Nature’s art director, Kelly Krause, explains why they chose one of my photos to lead a story on the emerging threat of honeybee diseases to wild pollinators.
Nowadays the photography industry is dominated by web publication, with printed media – and therefore the sale of photos destined for print – in long term decline. It is still satisfying to see a photo published on the website of a major news channel or magazine, but it’s just not quite the same as seeing one used in print.
That’s why I was thrilled when one of my images, “A bumblebee and honeybee collect sunflower nectar,” was used for the cover of Nature magazine. It led a story on the emerging threat of honeybee diseases to wild pollinators. Nature’s art director, Kelly Krause, explains why they chose this picture for the cover:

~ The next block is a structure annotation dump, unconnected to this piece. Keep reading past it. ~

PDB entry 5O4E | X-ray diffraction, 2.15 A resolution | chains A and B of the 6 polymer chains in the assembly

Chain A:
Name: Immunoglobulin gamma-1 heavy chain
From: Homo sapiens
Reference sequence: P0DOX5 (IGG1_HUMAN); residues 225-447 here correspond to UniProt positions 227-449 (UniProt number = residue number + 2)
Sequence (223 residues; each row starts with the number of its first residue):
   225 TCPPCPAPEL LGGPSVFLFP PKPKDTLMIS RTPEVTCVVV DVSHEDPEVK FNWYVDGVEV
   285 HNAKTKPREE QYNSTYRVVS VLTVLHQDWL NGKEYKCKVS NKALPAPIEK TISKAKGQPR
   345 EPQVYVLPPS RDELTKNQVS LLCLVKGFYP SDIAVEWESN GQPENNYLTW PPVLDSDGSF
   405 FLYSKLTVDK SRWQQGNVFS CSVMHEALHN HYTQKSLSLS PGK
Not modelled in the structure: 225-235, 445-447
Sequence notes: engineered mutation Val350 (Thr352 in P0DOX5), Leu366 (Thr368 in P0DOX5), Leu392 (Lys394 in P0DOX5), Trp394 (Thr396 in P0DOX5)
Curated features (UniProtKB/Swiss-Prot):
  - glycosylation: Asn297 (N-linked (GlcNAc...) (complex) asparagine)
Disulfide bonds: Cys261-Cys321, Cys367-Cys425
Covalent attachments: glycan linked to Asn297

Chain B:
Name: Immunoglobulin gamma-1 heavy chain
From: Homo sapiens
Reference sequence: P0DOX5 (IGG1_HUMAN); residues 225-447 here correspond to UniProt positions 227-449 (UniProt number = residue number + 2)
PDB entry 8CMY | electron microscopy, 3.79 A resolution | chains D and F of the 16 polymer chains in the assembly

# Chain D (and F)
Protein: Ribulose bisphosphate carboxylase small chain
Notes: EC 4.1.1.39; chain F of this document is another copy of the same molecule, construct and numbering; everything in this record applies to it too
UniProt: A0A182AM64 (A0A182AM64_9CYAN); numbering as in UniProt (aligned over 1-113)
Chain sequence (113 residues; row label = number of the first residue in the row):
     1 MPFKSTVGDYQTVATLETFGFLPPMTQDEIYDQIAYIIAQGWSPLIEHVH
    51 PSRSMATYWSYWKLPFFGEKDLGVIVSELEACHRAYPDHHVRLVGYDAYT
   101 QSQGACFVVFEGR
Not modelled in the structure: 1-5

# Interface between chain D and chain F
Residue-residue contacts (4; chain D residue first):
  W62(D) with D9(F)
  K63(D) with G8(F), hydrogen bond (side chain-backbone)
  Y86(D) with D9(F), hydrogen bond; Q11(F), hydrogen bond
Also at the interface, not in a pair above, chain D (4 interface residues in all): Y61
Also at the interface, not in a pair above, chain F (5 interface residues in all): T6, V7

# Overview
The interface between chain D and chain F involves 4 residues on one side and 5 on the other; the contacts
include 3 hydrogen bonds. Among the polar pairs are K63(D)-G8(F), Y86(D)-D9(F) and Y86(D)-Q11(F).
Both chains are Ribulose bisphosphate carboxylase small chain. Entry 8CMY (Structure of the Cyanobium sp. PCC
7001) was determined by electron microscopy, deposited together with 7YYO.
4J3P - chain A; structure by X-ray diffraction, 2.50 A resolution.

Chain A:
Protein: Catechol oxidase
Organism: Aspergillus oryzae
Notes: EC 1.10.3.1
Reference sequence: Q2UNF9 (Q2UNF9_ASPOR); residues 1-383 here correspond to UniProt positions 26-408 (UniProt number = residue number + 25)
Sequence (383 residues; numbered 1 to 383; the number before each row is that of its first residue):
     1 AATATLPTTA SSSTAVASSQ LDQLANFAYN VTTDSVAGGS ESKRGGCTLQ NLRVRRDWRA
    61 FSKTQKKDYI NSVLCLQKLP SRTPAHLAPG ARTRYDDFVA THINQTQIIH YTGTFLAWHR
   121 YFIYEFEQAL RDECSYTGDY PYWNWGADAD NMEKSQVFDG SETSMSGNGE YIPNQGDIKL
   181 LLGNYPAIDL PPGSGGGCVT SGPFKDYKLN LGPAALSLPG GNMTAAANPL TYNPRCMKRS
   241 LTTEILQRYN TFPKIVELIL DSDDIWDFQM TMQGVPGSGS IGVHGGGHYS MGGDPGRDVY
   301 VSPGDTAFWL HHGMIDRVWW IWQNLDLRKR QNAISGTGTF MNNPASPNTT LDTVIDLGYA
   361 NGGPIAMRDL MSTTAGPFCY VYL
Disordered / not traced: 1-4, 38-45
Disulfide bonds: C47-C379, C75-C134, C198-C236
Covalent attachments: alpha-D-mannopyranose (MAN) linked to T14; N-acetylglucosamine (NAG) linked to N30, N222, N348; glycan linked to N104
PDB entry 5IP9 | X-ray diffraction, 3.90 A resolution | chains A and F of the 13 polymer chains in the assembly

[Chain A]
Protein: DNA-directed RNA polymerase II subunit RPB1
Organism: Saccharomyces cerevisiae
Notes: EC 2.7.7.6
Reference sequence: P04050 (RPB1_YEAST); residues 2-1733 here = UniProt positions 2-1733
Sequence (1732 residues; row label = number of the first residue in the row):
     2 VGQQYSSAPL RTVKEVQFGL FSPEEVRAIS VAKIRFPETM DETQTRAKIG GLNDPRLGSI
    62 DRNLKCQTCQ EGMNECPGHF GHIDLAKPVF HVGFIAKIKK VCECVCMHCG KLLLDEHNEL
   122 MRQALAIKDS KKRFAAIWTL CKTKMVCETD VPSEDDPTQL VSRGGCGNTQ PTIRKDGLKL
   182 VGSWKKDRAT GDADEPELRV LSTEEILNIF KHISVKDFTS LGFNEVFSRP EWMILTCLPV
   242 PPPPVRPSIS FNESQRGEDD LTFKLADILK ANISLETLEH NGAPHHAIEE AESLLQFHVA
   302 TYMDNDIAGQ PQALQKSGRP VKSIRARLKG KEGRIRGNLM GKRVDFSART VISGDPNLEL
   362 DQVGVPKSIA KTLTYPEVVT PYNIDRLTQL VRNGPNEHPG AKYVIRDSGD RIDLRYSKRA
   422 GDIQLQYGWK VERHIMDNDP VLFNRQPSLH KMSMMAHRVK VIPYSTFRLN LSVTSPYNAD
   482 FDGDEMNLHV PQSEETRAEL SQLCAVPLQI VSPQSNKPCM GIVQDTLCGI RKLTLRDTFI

“We received some gorgeous bee photos from Matthias Fürst, one of the authors of the paper, and considered using one in particular: a striking photo of a dead bumblebee. But in the end we decided against it, as it perhaps made their plight seem just a shade too dire. Instead, we decided to search for an image of a honeybee and bumblebee on the same flower—a tougher job than it seems!
“But our amazing picture team found this shot, with both Apis mellifera and Bombus terrestris clearly present and in focus, on a healthy, good-looking flower. A perfect match for our cover photo, but a possibly deadly encounter for the bumblebee.”Kelly Krause
Art Director, Nature
It’s perhaps worth mentioning that the magazine was published back in 2014, but I only stumbled upon it recently. Photo agencies like to keep their client list a closely guarded secret, so of the thousands of image licences that I sell each year, I only get to see a tiny fraction in use.